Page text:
According to the official TASS news agency, the testing sequence for the Kurs rendezvous system, which was uploaded from the ground, could contain errors leading to the firing of several thrusters. At the time of the test, the crew was also preparing the Soyuz for its departure and one of its members could accidentally flip switches activating thrusters, industry sources said.
Terry Virts, commander of Expedition 43, transfers command of the ISS to Gennady Padalka on June 9, 2015, officially starting Expedition 44 onboard the ISS.
Following the loss of the Progress M-27M spacecraft on April 28, 2015, the departure of the Soyuz TMA-15M spacecraft from the International Space Station, ISS, had to be postponed from May 12 until June 11, 2015.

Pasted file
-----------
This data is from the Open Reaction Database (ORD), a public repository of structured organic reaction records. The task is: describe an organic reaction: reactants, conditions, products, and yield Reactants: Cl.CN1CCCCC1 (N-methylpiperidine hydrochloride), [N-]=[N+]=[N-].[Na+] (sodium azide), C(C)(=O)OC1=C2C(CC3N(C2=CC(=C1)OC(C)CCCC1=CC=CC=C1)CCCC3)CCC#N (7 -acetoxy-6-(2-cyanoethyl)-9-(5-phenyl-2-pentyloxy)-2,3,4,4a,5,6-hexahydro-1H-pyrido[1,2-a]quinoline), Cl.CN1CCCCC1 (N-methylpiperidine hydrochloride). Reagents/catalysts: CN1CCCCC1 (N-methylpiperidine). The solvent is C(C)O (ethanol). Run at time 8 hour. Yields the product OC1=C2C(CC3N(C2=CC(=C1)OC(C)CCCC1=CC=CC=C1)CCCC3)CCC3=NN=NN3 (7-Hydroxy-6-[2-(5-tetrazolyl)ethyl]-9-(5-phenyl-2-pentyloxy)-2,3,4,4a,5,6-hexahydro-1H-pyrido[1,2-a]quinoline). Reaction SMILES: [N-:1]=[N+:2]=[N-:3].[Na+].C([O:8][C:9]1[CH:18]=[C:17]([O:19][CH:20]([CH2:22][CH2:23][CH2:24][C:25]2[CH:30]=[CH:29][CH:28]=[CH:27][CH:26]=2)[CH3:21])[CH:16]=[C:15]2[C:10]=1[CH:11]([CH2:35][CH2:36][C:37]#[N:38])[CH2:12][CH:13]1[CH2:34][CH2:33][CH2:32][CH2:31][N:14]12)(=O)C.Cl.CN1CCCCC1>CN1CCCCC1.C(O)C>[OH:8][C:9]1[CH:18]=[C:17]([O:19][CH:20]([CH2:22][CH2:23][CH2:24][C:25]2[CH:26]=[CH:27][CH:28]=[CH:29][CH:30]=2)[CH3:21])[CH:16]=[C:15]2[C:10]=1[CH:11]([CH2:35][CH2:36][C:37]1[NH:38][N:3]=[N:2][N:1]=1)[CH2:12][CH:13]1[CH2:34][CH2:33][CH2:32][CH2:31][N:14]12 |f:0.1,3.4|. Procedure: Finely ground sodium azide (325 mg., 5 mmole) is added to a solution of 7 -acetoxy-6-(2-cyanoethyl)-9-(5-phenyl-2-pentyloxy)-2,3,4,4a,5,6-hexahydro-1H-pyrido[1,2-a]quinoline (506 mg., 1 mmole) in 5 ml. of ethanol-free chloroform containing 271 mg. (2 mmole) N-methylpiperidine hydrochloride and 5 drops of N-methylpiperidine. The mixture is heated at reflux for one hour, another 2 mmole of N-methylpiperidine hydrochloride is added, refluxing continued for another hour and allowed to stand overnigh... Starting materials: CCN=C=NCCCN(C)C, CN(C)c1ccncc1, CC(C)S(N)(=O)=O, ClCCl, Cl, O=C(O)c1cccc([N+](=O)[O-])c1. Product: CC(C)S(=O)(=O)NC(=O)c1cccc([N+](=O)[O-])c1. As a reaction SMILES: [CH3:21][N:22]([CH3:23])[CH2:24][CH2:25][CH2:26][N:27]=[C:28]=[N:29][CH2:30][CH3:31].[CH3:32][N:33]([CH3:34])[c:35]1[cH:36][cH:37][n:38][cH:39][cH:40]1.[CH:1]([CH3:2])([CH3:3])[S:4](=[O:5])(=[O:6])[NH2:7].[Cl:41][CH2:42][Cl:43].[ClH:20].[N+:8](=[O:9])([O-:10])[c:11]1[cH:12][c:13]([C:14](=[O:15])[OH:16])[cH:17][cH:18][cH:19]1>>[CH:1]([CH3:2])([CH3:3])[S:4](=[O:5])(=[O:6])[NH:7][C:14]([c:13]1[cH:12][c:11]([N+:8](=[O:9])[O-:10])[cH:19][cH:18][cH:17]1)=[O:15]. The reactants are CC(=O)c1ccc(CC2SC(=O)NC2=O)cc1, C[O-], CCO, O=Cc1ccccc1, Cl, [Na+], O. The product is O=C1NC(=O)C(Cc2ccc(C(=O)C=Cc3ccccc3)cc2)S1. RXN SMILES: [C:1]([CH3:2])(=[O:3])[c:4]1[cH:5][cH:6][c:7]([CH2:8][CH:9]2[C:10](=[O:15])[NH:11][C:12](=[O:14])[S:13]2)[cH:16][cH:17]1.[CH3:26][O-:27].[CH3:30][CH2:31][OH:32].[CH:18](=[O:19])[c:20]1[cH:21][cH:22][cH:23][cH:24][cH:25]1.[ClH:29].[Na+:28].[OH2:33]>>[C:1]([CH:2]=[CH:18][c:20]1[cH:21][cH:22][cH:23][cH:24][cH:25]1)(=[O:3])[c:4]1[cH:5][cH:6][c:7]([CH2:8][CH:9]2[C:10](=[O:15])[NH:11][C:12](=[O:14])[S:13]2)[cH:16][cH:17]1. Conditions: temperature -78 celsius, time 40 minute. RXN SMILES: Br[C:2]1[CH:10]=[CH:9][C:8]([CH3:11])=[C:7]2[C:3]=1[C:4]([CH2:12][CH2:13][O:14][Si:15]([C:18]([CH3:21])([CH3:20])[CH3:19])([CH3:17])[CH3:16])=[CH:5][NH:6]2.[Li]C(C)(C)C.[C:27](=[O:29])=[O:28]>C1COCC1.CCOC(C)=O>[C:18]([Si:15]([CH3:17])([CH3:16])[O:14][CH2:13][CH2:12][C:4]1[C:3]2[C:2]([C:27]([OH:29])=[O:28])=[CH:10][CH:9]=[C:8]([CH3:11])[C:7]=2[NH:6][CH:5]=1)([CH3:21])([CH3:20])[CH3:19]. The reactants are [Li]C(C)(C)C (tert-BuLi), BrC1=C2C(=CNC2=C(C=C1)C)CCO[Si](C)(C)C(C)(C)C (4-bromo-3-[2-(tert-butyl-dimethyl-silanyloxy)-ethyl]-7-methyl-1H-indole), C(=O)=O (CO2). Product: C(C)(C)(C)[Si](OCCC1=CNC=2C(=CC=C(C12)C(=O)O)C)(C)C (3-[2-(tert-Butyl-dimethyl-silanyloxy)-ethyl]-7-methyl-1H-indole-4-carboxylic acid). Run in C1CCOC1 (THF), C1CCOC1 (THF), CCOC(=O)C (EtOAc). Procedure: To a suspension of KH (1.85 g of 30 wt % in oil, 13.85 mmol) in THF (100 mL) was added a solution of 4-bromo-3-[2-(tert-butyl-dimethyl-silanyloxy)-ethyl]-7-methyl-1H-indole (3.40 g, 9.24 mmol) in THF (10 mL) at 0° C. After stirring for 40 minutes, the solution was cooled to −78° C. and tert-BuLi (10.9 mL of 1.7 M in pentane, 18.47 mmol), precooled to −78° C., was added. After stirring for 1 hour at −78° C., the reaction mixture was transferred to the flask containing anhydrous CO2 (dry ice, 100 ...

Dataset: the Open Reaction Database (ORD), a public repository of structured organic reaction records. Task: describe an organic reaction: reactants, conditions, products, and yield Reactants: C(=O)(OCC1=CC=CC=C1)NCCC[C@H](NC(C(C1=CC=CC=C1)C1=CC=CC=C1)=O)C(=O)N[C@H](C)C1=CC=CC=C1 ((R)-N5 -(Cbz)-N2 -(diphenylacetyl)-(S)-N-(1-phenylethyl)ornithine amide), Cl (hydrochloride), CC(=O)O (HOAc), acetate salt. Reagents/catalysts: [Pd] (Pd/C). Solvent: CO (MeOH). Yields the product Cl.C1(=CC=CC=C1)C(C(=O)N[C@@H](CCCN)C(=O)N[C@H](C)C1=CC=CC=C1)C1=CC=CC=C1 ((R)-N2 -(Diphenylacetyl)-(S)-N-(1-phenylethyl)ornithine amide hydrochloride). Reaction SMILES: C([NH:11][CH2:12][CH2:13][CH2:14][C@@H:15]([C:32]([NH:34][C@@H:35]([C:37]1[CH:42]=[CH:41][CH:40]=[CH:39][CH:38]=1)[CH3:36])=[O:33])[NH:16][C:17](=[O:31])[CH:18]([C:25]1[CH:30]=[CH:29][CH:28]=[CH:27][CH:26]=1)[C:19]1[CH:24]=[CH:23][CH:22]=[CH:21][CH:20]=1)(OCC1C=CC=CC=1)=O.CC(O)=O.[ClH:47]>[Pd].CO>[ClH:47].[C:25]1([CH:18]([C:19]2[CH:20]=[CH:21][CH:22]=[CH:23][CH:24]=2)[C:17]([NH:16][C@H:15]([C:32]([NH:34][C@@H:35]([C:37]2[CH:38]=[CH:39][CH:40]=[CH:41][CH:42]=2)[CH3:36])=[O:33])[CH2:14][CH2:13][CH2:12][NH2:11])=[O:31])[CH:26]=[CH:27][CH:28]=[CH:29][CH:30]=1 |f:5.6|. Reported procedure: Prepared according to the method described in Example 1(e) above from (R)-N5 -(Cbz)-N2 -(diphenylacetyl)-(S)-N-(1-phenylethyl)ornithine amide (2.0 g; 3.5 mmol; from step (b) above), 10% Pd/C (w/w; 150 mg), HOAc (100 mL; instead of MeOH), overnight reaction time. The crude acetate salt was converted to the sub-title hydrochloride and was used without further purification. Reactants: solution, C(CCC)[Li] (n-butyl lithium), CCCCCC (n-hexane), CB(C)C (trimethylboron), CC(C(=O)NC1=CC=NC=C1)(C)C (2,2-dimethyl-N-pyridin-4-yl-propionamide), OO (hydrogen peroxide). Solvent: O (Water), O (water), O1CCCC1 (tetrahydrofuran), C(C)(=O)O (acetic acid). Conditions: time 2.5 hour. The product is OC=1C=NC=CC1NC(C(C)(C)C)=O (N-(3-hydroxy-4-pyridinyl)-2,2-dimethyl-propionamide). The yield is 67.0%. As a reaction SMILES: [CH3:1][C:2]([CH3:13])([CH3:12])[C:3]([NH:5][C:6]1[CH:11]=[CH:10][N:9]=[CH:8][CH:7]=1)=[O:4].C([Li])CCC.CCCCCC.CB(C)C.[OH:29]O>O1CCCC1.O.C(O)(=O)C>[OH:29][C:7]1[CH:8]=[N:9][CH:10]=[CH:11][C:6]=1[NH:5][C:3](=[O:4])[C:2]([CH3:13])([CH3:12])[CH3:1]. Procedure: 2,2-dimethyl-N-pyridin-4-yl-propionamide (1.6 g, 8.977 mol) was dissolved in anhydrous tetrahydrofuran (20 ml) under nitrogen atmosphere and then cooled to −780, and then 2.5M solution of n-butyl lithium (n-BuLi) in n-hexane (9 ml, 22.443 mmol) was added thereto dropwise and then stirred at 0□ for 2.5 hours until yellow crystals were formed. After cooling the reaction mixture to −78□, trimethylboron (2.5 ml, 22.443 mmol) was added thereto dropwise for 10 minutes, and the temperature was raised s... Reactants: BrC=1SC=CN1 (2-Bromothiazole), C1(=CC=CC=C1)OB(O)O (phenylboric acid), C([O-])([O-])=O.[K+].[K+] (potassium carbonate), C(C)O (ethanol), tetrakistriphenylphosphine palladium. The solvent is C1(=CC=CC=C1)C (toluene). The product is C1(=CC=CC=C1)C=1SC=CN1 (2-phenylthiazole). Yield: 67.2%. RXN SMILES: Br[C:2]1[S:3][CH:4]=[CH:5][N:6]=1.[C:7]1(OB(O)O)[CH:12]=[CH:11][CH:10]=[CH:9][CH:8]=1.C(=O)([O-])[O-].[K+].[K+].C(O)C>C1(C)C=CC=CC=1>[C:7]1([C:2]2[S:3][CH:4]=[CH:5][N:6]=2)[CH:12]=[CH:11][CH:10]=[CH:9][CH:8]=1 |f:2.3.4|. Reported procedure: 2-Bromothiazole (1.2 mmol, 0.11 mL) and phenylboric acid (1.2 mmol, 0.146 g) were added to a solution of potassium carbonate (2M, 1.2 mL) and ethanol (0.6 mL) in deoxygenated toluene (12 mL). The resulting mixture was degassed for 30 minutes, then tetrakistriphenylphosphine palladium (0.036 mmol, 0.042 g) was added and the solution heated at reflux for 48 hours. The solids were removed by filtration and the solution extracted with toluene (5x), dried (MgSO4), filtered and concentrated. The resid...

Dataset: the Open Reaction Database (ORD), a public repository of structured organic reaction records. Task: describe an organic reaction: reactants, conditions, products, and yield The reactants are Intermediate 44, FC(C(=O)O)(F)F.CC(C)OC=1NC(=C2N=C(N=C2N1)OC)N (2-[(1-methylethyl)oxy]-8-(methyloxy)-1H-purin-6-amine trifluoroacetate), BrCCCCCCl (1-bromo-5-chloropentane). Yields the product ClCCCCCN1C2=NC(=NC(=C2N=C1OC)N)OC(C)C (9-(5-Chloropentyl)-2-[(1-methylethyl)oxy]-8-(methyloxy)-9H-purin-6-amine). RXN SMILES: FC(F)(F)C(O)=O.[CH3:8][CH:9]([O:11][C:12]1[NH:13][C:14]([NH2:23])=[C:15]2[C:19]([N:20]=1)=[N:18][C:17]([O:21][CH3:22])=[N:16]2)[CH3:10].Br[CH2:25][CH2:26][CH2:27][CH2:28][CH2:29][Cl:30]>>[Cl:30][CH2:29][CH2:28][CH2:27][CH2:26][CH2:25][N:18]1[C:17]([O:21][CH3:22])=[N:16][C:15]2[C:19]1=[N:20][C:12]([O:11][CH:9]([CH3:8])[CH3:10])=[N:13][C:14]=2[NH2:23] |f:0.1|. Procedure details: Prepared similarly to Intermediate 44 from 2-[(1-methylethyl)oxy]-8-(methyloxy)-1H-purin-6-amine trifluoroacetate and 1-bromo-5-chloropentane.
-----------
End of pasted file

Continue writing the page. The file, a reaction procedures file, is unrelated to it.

According to the new schedule, Terry Virts, Anton Shkaplerov and Samantha Cristoforetti were to board their spacecraft from 09:55 Moscow Time to 10:15 Moscow Time (2:55 a.m. - 3:15 a.m. EDT) on June 11, after 199 days in space. The hatches were closed between the ISS and the Soyuz at 10:04 Moscow Time (3:04 a.m. EDT) on June 11, 2015.
The mission control in Korolev sent an undocking command to the spacecraft at 13:18:30 Moscow Time (6:18 a.m. EDT). After opening of hooks on two sides of the docking port and the activation of spring pushers, the Soyuz separated from the Earth-facing docking port of the MIM1 Rassvet module on the Russian segment of the ISS at 13:20:00 Moscow Time (6:20 a.m. EDT) as two spacecraft were flying over Southern Mongolia. Three minutes later, thrusters on the Soyuz fired for eight seconds to deliver around 0.5 meters per second in velocity to increase its distance from the ISS. Another 30-second firing adding 1.5 meters in velocity further increased the distance between two spacecraft.
A four-minute 40 second engine firing to push the Soyuz off its orbit was initiated at 15:51 Moscow Time (8:51 a.m. EDT), as the spacecraft was around 12 kilometers from the station orbiting the Earth over the South Atlantic of the coast of Argentina.